Author Stacia Lewandowski will speak Thursday at Mesa Public Library. Courtesy photo
By KIRSTEN LASKEY
The third largest art market in the U.S. isn’t located on the East Coast, the West Coast or even in the Midwest.
It is right outside Los Alamos in Santa Fe. Just how did this city achieve this ranking? Stacia Lewandowski will explain during an Authors Speak lecture at 7 p.m. Thursday, July 25 at Mesa Public Library.
In her book, “Light, Landscape and the Creative Quest,” Lewandowski mainly focuses on the Anglo artists who journeyed to Santa Fe. She argues their work and involvement in the city helped lay the foundation in making it the art destination that it is today.
Her work has achieved quite a lot of recognition. It won the Best First Book at the 2012 New Mexico-Arizona Book Awards and was selected as a finalist for the Best Book in the Arts.
Lewandowski’s book features more than 40 artists of the early 20th Century, including Carlos Vierra, Kenneth Chapman and Robert Henri. Most of these artists came to New Mexico due to respiratory illnesses, but there was another reason as well, Lewandowski said.
“They wanted to look at the area for fresh material,” she said.
It also helped that the city welcomed artists with open arms.
The book also highlights Edgar Hewitt, the first director of the Museum of New Mexico and the Museum of New Mexico Art Gallery.
Lewandowski said it had an interesting and unique mission policy. Any artist in New Mexico could exhibit at the gallery and it offered free studio space, she said.
“Santa Fe had a very welcoming attitude to artists, which resulted in more and more artists coming to the city,” Lewandowski said.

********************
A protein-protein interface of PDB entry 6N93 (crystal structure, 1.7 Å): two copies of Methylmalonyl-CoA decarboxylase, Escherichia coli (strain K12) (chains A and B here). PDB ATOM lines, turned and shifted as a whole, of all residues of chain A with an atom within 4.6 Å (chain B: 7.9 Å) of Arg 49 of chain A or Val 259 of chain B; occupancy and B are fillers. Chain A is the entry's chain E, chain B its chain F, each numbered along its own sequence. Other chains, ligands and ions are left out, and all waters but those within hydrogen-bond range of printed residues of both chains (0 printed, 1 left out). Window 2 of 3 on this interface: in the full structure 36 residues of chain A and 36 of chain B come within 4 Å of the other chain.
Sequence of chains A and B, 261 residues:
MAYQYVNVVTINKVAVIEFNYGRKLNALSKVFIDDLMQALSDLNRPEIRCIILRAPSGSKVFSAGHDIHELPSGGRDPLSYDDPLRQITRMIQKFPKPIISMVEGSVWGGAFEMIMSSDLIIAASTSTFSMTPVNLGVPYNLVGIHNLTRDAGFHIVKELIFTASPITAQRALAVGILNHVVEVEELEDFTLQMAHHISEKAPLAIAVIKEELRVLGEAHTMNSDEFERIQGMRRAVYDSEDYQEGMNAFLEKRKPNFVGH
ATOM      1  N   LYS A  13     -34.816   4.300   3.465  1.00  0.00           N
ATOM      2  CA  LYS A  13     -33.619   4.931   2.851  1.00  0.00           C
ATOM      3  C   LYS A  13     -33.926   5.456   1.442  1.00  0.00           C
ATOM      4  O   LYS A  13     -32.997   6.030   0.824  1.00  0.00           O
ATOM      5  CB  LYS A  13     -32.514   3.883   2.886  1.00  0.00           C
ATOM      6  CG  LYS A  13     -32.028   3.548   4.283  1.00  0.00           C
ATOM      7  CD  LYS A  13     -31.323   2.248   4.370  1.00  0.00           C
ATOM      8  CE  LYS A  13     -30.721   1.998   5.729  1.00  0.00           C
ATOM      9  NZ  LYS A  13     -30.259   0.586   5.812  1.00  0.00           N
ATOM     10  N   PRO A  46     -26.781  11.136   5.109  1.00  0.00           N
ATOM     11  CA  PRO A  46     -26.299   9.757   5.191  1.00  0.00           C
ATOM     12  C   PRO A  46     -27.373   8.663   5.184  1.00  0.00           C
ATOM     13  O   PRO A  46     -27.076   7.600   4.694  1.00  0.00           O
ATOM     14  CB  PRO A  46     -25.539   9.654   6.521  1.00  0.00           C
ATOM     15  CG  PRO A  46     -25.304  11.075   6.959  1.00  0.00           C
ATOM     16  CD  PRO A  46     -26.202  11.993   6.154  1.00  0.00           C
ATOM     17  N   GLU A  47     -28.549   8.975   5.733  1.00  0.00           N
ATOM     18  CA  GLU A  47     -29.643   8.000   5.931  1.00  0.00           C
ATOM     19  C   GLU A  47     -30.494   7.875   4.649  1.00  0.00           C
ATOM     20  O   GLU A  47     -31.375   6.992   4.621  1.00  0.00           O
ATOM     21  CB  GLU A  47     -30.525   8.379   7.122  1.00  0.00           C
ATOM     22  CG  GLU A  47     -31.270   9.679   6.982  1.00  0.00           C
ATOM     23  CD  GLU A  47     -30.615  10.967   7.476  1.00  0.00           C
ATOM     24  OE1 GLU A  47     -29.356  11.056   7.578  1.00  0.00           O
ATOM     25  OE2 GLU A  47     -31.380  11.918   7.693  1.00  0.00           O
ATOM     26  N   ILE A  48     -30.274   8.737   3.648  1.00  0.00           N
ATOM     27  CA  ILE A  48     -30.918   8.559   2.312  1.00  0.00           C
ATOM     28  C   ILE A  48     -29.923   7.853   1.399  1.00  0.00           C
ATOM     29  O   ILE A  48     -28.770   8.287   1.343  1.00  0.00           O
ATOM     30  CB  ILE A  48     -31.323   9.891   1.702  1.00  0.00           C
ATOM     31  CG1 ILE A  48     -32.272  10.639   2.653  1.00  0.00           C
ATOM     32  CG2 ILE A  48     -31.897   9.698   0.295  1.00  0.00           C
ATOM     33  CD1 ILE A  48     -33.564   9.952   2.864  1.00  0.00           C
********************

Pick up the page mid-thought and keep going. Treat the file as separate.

Just why was the museum so accommodating to artists?
“Edgar Hewitt, the director, was an archeologist by training as well as an educator. He was interested in having artists around to portray the area,” Lewandowski said. “He wanted the artists to help with the exhibition space.”
Hewitt also believed having artwork of the area would draw tourists to the city and help the city grow, Lewandowski said.
What they achieved helped make Santa Fe a prominent player in the art world.
“I do believe it was the early Anglo artist, paired with Edgar Hewitt and others who laid a strong foundation and this has had a lasting effect,” she said
According to Lewandowski, wasn’t just what they painted or sculpted that forged this foundation; it was also the artists’ involvement in civic life.
Lewandowski explained that the artists were a vocal part of the community and after studying its past, including native and colonial art, they were active in developing cultural awareness and worked to ensure Santa Fe would not become “Anywhere USA.”
One artist, Frank Applegate, went so far as to tear down billboards because he considered them hideous.
Lewandowski said she became interested in this subject while working in a gallery on Canyon Road in Santa Fe.
When Lewandowski began looking for material on the history of the Santa Fe art scene, she found very little.
Lewandowski said she became fascinated with Santa Fe’s early artists. It was not just the great art they produced. but also their camaraderie. The artists would socialize together, protest together and discuss ideas together, she said.